Running’s high rate of sport-related injury is a prime driver of reduced exercise participation, despite its bountiful health benefits. Skipping—that childhood symbol of carefree whimsy—presents a lot like running, but when compared to running, provides unique benefits: shorter steps, reduced vertical ground reaction forces (GRFs), and lower knee extensor torques. Understanding these differences, researchers from North Carolina sought to determine if skipping would have lower tibiofemoral and patellofemoral joint contact forces. Given that previous studies had shown skipping has a high metabolic cost, they also looked to determine what role the larger vertical displacement played in skipping’s overall metabolic cost.
The researchers recruited 20 young, healthy volunteers and then had them run and skip on an instrumented treadmill at a predetermined rate of 2.68 m/s.
Using musculoskeletal modeling with GRF and 3D kinematic data as well as oxygen consumption to determine metabolic cost, the researchers found that, when compared to skipping:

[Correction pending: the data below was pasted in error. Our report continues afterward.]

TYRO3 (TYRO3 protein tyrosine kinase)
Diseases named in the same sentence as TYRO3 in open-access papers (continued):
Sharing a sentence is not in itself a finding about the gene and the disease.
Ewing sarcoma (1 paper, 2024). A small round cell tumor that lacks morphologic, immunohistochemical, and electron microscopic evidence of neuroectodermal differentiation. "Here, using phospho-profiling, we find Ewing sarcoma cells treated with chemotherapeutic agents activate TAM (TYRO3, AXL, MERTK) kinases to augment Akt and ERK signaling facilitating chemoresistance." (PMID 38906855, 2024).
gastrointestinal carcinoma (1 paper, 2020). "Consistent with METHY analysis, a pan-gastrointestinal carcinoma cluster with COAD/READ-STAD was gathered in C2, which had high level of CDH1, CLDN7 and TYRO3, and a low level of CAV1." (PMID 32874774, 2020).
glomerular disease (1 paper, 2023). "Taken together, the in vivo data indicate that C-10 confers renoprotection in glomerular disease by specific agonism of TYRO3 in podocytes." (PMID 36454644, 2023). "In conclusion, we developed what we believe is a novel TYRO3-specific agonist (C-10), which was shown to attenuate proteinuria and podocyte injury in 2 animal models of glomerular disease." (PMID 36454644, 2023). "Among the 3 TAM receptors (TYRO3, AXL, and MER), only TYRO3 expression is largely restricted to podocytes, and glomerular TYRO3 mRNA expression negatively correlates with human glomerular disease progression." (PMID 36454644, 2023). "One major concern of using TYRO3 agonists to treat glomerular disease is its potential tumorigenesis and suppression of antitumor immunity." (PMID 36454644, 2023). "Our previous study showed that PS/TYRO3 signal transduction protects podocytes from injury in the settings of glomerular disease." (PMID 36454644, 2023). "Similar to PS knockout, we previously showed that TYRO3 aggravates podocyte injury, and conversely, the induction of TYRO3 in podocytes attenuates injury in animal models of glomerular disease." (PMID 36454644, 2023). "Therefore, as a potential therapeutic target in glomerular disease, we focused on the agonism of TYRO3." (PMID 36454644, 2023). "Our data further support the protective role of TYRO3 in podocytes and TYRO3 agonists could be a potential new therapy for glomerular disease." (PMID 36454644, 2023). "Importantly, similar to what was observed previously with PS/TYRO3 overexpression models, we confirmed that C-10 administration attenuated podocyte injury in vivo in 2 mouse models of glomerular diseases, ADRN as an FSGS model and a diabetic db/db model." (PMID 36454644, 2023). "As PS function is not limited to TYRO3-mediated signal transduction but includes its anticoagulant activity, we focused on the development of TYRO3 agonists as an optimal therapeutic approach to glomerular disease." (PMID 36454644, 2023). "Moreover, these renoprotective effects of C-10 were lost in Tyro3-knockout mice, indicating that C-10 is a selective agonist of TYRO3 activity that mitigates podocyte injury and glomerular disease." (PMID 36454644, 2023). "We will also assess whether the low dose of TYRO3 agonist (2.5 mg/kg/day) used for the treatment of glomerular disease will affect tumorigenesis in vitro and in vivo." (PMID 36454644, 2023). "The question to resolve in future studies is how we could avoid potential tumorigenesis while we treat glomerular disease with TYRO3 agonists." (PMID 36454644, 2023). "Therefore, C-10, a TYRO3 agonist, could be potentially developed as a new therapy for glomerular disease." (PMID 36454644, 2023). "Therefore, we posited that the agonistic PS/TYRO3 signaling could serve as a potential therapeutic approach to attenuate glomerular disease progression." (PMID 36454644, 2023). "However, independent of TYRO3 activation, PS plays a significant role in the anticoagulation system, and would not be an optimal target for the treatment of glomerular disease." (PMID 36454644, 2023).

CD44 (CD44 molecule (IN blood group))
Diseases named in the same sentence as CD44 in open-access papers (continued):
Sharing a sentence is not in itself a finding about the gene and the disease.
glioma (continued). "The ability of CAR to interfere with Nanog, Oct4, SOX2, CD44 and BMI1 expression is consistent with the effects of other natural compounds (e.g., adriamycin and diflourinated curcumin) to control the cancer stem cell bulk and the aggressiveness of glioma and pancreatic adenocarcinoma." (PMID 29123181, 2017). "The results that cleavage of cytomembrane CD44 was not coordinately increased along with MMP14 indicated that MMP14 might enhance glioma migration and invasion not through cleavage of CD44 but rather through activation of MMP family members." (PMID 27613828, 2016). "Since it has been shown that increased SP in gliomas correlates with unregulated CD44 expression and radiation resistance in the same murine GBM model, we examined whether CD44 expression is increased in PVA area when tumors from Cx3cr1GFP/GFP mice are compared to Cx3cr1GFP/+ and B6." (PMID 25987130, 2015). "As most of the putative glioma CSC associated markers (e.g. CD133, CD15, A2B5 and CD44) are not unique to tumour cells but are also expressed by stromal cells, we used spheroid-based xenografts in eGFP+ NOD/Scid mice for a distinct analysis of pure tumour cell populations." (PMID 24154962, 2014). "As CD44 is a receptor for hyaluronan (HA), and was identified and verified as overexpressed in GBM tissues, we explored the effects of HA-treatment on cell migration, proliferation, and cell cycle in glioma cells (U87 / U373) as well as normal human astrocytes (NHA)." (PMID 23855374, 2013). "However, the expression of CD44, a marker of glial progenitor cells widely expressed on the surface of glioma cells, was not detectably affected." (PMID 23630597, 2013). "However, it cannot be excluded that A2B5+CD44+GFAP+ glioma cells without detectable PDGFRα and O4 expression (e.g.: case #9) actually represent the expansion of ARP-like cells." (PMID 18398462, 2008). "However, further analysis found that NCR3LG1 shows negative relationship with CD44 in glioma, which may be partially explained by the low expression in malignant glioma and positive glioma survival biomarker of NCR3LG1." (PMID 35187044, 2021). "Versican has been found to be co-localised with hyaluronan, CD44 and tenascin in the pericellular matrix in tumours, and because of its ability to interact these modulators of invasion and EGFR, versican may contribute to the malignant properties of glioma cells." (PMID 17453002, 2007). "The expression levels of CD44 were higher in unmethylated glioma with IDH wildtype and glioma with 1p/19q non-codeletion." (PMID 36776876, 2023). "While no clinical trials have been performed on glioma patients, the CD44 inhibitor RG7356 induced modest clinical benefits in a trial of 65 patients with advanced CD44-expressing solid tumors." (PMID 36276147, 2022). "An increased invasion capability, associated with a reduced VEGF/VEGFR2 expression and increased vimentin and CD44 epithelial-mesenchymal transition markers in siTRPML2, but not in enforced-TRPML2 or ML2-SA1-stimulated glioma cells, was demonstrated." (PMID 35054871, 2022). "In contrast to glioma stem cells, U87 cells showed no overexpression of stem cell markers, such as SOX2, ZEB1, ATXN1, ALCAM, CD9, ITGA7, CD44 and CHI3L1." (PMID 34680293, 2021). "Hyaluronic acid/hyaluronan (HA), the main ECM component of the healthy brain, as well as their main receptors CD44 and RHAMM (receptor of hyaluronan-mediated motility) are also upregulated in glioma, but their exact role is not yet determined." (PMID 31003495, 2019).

Peak and impulse tibiofemoral loads were 30% higher when running (both per step and per kilometer).
Peak and impulse patellofemoral loads were 98% higher when running (both per step and per kilometer).
As for energy expenditure and those prior studies, the researchers also found that 30% more calories were burned when skipping than previously reported. Additionally, vertical displacement when skipping was nearly double compared to running and that displacement correlated with higher metabolic cost. The authors attributed the lower joint loads to the shorter steps, and the larger vertical displacement was associated with the greater metabolic cost.
The authors concluded that skipping presents an attractive exercise alternative with added increased aerobic benefits.
Source: McDonnell J, Zwetsloot KA, Houmard J, DeVita P. Skipping has lower knee joint contact forces and higher metabolic cost compared to running. Gait Posture. 2019;70:414-419.